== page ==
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Chapter 8.docx

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Department
Psychology
Course
PSYC 1010
Professor
Gerry Goldberg
Semester
Winter

Description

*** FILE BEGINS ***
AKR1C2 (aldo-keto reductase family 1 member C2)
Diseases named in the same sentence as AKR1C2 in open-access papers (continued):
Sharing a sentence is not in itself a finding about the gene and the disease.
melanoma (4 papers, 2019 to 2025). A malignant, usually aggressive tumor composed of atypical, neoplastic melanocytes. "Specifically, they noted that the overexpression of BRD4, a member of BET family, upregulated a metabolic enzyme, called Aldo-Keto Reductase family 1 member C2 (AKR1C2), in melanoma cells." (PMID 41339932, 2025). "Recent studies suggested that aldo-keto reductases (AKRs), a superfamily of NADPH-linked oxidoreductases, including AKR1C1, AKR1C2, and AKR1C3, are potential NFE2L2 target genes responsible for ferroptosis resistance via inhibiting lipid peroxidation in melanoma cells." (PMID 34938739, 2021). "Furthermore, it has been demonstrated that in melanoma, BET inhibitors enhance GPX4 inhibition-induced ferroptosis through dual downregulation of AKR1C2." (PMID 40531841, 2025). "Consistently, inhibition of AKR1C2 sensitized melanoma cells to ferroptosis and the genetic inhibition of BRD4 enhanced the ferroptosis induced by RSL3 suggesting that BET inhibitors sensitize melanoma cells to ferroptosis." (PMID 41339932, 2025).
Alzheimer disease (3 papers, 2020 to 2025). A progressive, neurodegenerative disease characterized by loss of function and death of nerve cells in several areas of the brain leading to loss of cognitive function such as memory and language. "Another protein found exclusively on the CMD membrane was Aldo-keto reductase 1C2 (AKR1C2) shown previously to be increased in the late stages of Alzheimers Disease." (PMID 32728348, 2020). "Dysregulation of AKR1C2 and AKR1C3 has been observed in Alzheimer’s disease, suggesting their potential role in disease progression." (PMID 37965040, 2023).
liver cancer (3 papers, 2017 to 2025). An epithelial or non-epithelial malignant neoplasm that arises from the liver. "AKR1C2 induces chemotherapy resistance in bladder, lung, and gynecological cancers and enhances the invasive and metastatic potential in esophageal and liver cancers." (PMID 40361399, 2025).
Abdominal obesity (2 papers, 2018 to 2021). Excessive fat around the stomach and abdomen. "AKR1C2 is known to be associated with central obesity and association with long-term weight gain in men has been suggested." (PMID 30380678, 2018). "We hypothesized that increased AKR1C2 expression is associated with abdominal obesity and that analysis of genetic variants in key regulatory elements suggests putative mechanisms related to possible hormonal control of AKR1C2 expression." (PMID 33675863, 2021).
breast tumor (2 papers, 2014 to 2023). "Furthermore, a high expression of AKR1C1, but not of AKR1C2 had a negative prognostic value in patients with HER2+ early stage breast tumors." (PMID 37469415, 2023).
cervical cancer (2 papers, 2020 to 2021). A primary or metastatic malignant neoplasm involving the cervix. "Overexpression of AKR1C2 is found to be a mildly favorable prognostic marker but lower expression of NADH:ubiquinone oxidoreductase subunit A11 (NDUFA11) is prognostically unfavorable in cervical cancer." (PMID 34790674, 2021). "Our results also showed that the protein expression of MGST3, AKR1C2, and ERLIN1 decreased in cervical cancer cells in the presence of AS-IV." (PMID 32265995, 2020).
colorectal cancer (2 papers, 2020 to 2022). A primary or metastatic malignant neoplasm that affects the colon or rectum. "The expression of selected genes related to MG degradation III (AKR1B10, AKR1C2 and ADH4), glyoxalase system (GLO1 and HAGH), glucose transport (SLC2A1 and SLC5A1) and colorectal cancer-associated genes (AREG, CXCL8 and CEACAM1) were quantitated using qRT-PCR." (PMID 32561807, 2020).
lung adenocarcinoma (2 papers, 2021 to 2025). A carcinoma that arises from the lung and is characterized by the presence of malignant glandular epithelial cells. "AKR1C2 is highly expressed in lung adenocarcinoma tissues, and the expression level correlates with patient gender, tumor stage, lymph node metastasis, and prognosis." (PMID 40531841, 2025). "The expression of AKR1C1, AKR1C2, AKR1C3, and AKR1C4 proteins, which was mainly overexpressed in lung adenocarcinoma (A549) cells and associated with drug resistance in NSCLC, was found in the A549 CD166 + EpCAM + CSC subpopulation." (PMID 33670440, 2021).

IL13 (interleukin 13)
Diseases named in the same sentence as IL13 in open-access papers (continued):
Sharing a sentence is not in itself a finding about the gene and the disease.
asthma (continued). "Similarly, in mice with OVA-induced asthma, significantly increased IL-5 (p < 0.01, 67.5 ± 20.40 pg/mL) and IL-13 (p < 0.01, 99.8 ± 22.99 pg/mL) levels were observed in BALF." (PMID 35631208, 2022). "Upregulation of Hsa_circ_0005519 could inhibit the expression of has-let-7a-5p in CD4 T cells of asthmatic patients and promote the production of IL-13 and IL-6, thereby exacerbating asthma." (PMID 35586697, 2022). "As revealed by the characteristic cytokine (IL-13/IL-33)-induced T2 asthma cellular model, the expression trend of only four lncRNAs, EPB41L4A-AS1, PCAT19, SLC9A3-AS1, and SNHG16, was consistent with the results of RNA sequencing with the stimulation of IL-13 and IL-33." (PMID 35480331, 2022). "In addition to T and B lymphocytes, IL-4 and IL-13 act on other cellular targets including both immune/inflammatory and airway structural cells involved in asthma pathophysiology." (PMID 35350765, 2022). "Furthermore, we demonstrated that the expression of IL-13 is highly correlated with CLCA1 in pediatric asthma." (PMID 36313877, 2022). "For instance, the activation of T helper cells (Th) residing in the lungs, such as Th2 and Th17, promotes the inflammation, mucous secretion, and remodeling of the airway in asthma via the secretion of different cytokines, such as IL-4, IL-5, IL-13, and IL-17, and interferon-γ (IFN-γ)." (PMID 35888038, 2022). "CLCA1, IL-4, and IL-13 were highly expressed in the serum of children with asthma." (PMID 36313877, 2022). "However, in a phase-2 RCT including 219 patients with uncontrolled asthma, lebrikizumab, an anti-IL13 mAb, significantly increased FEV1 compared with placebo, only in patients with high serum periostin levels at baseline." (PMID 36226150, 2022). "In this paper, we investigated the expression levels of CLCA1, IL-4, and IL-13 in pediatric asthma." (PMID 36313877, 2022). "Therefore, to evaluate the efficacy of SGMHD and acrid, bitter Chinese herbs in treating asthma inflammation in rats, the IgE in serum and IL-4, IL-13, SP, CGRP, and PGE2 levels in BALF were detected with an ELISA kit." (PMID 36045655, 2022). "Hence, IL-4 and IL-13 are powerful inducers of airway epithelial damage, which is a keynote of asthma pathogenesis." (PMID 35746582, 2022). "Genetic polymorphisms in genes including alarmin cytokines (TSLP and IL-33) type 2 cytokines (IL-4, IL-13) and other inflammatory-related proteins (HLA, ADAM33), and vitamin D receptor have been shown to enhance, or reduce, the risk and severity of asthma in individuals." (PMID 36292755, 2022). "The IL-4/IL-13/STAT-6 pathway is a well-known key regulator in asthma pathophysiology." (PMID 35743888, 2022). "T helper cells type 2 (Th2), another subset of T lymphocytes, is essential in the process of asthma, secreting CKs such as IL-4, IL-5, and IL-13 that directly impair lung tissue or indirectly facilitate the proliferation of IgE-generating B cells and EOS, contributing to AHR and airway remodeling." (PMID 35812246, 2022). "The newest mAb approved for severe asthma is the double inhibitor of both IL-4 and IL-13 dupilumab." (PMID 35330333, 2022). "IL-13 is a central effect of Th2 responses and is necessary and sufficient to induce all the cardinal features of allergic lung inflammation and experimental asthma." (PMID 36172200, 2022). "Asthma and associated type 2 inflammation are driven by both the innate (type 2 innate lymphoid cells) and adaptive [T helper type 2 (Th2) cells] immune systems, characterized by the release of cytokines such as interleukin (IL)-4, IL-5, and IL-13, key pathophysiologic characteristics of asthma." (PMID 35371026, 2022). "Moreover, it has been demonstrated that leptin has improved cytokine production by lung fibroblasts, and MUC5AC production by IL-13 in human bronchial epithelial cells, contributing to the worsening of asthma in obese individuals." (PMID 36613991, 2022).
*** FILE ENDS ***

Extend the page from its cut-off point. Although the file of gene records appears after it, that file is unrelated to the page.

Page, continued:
Chapter 8 Problem solving - refers to active efforts to discover what must be done to achieve a goal that is not readily attainable - types: o problems of inducing structure: the problem solver must discover the relationship among the parts of a problem i.e analogy problems o problems of arrangement: to arrange the parts in a way that satisfies the goal i.e string problem o problems of transformation: carry out a series of moves to reach a specific goals i.e hobbits problem - Barriers: 1. irrelevant information 2. functional fixedness 3. mental set 4. unnecessary constraints - Approaches to problem solving o Using algorithms (a procedure for trying all possible alternatives in searching for a solution to a problem) and heuristics o Forming subgoals o Working backwards o Searching for analogies between new problems and old problems o Changing the representation of a problem - Field dependence: reply on external frames of reference and tend to accept the physical environment as a given instead of trying to analyze to restructure it - Field independent: rely on internal frames of reference and tend to analyze and try to restructure the physical environment rather than accepting it as it is Decision making - Involves evaluating alternatives and making choices among them - Simon’s theory of bounded rationality asserts that people tend to use simple strategies in decision making than focus on only a few facets of available options and often result in irrational decisions that are less optimal - Making choices o Additive strategy: used when people make decisions by rating the attributes of each alternative and selecting the alternative that has the highest sum ratings o Eliminating: people gradually eliminate alternatives whose attributes fail to satisfy some minimum criteria o When choices are simple they use additive strategies but as choices become more complex they shift toward simpler strategies like elimination - Risky decisions involves making choices under conditions of uncertainty o Subjective utility: represents what an outcome is personally worth to an individual i.e buying lotto tickets allow you to dream about becoming wealthy o Subjective probability: if people don’t know actually probabilities they must rely on their personal estimates of probabilities - Heuristics o Availability heuristic o Representativeness tend to ignore the base rates - The conjunction fallacy: when we estimate that the odds of two uncertain events happening together are greater than the odds of either event happening alone - Dual process theory: positing that people depend on two very different modes/systems of thinking when making decisions. One system consists of quick, simple, effortless, automatic judgements. The second system consists of slower, more elaborative, effortful controlled judgements. - Evolutionary psychologists maintain that many errors and biases in human reasoning are greatly reduced when problems are presented in ways that resemble the type of input humans would have processed in ancestral times Application - The gambler’s fallacy: the belief that the odds of a chance event increase if the event hasn’t occurred recently i.e “i haven’t seen tails in a while so I should bet on tails because it’s bound to come up” - Most people appreciate the value of a large sample as an abstract principle but they don’t fully understand that results based on small samples are more variable and more likely to be a fluke. This misplaced faith in small numbers explains why people often willing to draw general conclusions on a few individual cases. Chapter 14 Abnormal Behaviour: Myths, Realities, and Controversies - In this section we will discuss the medical model of abnormal behaviour, the criteria of abnormal behaviour, stereotypes regarding psychological disorders, the classification of psychological disorders and how common such disorders are - The medical model applied to abnormal behaviour o The medical model proposes that it is useful to think of abnormal behaviour as a disease o Diagnosis involves distinguishing one illness from another o Etiology refers to the apparent causation and development history of an illness o A prognosis is a forecast about the probable course of an illness o In making a diagnosis clinicians rely on many criteria:  Deviance: behaviour is out of the norm  Maladaptive behaviour: everyday adaptive behaviour is impaired  Personal distress: based on individual’s report of great personal distress o Although two or three criteria may apply in a particular case, people are often viewed as disordered when only one criterion is met - Stereotypes of psychological disorders o Psychological disorders are incurable: generally false o People with psychological disorders are often violent and dangerous: modest association o People with psychological disorders behave in bizarre ways and are very different from normal people: true in a small minority of cases  Research by David Rosenhan showed that pseudopatients were routinely admitted to mental hospitals, which were unable to detect the patients’ normalcy. His study showed that the distinction between normality and abnormality is not clear cut - Psychodiagnosis: The classification of disorders o The diagnosis of disorders is made on Axes I and II. Clinicians record most types of disorders on Axes I. They use Axes II to list long running personality disorders or mental retardation. People may receive diagnosis on both Axes I and II. o Page 610 o Axis I: Clinical syndromes o Axis II: Personality Disorders or Mental Retardation o Axis III: General Medical Conditions o Axis IV: Psychosocial and Environmental Problems o Axis V: Global Assessment of Functioning (GAF) Scale - The prevalence of psychological disorders o Such estimates fall in the domain of epidemiology—the study of the distribution of mental or physical disorders in a population o Prevalence refers to the percentage of a population that exhibits a disorder during a specific time period o Psychological disorders in roughly 1/3 of population o About 44% of the adult population will struggle with some sort of psychological disorder at some point in their lives o Estimated lifetime risk of psychiatric disorder to be 51% o Overall rates for male and females are about equal but there is gender variations across categories of disorder Anxiety disorders - Anxiety disorders are a class of disorders marked by feelings of excessive apprehension and anxiety - Five types of anxiety disorders are: generalized anxiety disorder, phobic disorder, panic disorder, agoraphobia, obsessive compulsive disorder and post traumatic stress disorder (POPPAG) - Generalized anxiety disorder o It is marked by a chronic high level of anxiety that is not tired to any specific threat o People with this disorder worry constantly about yesterday’s mistakes, and tomorrow’s problems. In particular, they worry about minor matters related to family, finances, work and personal illnesses o Their anxiety is commonly accompanied by physical symptoms such as trembling, muscle tension, diarrhea, dizziness, faintness, sweating and heart palpitations - Panic disorders and agoraphobia o Panic disorders: recurrent attacks of overwhelming anxiety that usually occurs suddenly and unexpectedly. o These paralyzing panic attacks are accompanied by physical symptoms of anxiety. After a number of panic attacks, victims become apprehensive, wondering when their next panic will occur. This may lead to agoraphobia - Obsessive compulsive disorder o Marked by present, uncontrollable intrusions of unwanted thoughts (obsessions) and urges to engage in sense less rituals o Four factors seemed to underlie the symptoms: obsessions and checking, symmetry and order, cleanliness and washing and hoarding - PTSD o Often elicited by any of a variety of traumatic events, including a rape or assault, a severe car accident, a natural disorder or the witnessing of someone’s death o In some instances, PTSD does not surface until many months or years after a person’s experience to severe stress o One key predictor of vulnerability: intensity of one’s reaction at the time of the traumatic event. Individuals who had especially intense emotional reactions during or right after the event go on o show elevated vulnerability to PTSD. o If the frequency and severity of post traumatic symptoms usually decline gradually over time - Etiology of Anxiety Disorders o Biological factors  A concordance rate indicates the percentage of twin pairs or other pairs of relatives who exhibit the same disorder  There is a weak genetic predisposition to anxiety disorders  May be more likely in people who are especially sensitive to the physiological symptoms of anxiety. Abnormalities in the neurotransmitter activity at GABA synapses may also play a role o Conditioning and learning  Many anxiety responses may be acquired through CC and maintained through OC  Preparedness: people are biologically prepared by their evolutionary history to acquire some fears much more easily than others. His theory would explain why people develop phobias of ancient sources of threats (snakes/spiders) much more readily than modern sources of threat (electrical plug)  Studies suggest that conditioned fears can be created through OL. I.e parents hide in closet during storm so child learns to do that too o Cognitive factors  Some people are more likely to suffer from problems with anxiety because they tend to misinterpret harmless situations as threatening, focus excessive attention on perceived threats and selectively recall information that seems threatening o Stress  Long held suspicion that anxiety disorders are stress related  Patients with panic disorders had experienced a dramatic increase in stress the month prior to the onset of their disorder Somatoform disorders - Physical ailments that cannot be fully explained by organic conditions and are largely due to psychological factors - Somatisation disorder o Is marked by a history of diverse physical conditions that appear to be psychological in origin o Victims report an endless succession of minor physical ailments that seem to wax and wane in response to the stress in their lives. They usually have a long and complicated history of medical treatment by doctors - Conversion disorder o Is characterized by a significant loss of physical function (with no apparent organic basis) usually in a single organ system o People with conversion disorder are usually troubled by more severe ailments than people with somatisation disorder - Hypochondriasis o They constantly monitor their physical condition, looking for signs of illness o It is characterized by excessive preoccupation with health concerns and incessant worry about developing physical illnesses o They don’t subjectively suffer from physical distress as much as they over interpret every conceivable sign of illness - Etiology of somatoform disorders o Genetic factors do not appear to make much of a contribution o Personality factors:  Histrionic personalities: self centred, suggestible, excitable, highly emotional and overtly dramatic. They thrive on attention when they become ill o Cognitive factors:  People with this disorder tend to draw catastrophic conclusions about minor bodily complaints  They also seem to apply a faulty standard of good health, equating health with a complete absence of symptoms and discomfort which is unrealistic o The sick role  Some people grow fond of the role associated with being sick  They avoid facing up to marital problems, career frustrations, family responsibilities  Being sick is a convenient excuse when you fail or worry about failing  Also get lots of attention from people Dissociative Disorders - Are a class of disorders in which people lose contact with portions of their consciousness or memory, resulting in disruptions in their sense of identity. Includes dissociative amnesia, dissociative fugue, dissociative identity disorder - dissociative amnesia o sudden loss of memory of important personal information that is too extensive to be due to normal forgetting - dissociative fugue: people lose their memory of their entire lives along with their sense of personal identity - dissociative identity o involves coexistence in one person of two or more largely complete and usually very different personalities o they feel that they have more than one identity. Each personality has their own name, memories, traits and physical mannerisms o most patients have a history of anxiety or mood or personality disorders - eitiology of dissociative disorders o amnesia and fugue are usually attributed to excessive stress o ...believe that people with multiple personalities are engaging in intentional role playing to use mental illness as a face saving excuse for their personal failings o DID is a creation of modern north American culture o Most DID are rooted in severe emotional trauma that occurred during childhood Mood disorders - Mood disturbances often come and go, interspersed among periods of normality. These episodes can vary greatly in length but they typically last 3-12 months - They are a class of disorders marked by emotional disturbances of varied kinds that may spill over to disrupt physical, perceptual, social and thought processes - Unipolar: experience just one end, usually depression; bipolar: experiences both extremes; increasing in prevalence - Major depressive disorder o People